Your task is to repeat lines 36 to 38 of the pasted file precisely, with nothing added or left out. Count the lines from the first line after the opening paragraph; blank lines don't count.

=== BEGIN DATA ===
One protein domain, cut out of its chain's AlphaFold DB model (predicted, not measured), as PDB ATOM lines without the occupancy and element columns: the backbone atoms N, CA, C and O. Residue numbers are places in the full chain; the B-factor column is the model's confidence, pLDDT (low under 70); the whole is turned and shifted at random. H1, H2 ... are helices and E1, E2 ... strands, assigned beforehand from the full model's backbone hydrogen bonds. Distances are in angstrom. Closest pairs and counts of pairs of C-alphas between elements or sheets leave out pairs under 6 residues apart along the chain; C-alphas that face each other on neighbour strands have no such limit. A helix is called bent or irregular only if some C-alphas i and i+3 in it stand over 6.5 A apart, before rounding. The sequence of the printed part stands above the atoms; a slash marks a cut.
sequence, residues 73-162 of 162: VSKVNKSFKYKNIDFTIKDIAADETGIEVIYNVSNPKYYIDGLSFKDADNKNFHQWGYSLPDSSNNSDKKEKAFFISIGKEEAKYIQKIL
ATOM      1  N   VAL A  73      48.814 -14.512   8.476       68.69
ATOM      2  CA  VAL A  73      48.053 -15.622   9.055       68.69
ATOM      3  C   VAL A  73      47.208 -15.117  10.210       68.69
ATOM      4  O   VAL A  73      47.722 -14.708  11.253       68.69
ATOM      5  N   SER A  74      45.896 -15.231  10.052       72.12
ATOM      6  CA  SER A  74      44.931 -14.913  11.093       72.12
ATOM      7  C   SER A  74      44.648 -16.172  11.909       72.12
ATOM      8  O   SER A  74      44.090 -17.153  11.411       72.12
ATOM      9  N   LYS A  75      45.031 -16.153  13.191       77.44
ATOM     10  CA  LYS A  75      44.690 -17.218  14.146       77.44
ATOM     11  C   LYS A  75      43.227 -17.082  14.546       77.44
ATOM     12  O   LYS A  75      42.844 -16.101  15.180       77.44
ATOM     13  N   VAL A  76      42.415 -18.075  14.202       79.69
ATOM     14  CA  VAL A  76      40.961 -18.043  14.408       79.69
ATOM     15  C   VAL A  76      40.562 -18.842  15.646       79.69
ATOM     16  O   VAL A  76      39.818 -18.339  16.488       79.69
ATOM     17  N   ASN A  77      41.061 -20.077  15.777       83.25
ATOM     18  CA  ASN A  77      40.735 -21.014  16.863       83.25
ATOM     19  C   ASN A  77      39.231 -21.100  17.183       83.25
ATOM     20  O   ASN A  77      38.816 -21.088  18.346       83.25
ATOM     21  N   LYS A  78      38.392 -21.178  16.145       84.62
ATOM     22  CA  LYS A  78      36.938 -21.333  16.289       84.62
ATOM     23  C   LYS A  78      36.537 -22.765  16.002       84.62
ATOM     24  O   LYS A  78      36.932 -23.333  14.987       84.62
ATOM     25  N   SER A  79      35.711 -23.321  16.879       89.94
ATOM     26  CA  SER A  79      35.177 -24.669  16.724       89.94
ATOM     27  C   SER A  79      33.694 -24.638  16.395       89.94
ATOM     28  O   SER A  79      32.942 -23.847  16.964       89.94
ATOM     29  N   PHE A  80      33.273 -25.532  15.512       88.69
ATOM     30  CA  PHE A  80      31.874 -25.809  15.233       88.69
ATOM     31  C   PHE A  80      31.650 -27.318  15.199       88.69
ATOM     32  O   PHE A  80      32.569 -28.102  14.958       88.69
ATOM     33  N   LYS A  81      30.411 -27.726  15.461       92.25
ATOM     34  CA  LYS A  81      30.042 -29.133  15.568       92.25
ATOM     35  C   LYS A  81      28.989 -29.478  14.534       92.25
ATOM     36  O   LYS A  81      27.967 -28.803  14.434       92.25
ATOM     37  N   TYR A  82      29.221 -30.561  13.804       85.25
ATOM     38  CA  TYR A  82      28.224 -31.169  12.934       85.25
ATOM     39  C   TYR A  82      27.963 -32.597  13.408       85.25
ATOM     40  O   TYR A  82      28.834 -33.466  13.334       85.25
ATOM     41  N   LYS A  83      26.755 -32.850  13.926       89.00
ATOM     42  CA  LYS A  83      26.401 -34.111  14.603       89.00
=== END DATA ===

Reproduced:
ATOM     35  C   LYS A  81      28.989 -29.478  14.534       92.25
ATOM     36  O   LYS A  81      27.967 -28.803  14.434       92.25
ATOM     37  N   TYR A  82      29.221 -30.561  13.804       85.25